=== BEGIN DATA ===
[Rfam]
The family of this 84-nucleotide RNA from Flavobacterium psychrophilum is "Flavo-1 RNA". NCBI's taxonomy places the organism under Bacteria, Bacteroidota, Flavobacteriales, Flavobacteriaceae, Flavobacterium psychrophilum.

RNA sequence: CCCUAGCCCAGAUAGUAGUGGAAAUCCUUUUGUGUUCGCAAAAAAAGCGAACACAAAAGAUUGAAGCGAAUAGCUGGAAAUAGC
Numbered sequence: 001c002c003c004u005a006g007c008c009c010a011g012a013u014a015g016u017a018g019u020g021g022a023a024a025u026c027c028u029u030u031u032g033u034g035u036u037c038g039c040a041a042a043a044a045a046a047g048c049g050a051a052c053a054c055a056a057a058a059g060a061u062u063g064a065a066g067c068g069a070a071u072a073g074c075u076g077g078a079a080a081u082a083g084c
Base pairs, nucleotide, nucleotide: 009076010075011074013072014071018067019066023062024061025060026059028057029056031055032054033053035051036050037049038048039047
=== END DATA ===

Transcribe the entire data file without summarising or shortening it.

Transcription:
[Rfam]
The family of this 84-nucleotide RNA from Flavobacterium psychrophilum is "Flavo-1 RNA". NCBI's taxonomy places the organism under Bacteria, Bacteroidota, Flavobacteriales, Flavobacteriaceae, Flavobacterium psychrophilum.

RNA sequence: CCCUAGCCCAGAUAGUAGUGGAAAUCCUUUUGUGUUCGCAAAAAAAGCGAACACAAAAGAUUGAAGCGAAUAGCUGGAAAUAGC
Numbered sequence: 001c002c003c004u005a006g007c008c009c010a011g012a013u014a015g016u017a018g019u020g021g022a023a024a025u026c027c028u029u030u031u032g033u034g035u036u037c038g039c040a041a042a043a044a045a046a047g048c049g050a051a052c053a054c055a056a057a058a059g060a061u062u063g064a065a066g067c068g069a070a071u072a073g074c075u076g077g078a079a080a081u082a083g084c
Base pairs, nucleotide, nucleotide: 009076010075011074013072014071018067019066023062024061025060026059028057029056031055032054033053035051036050037049038048039047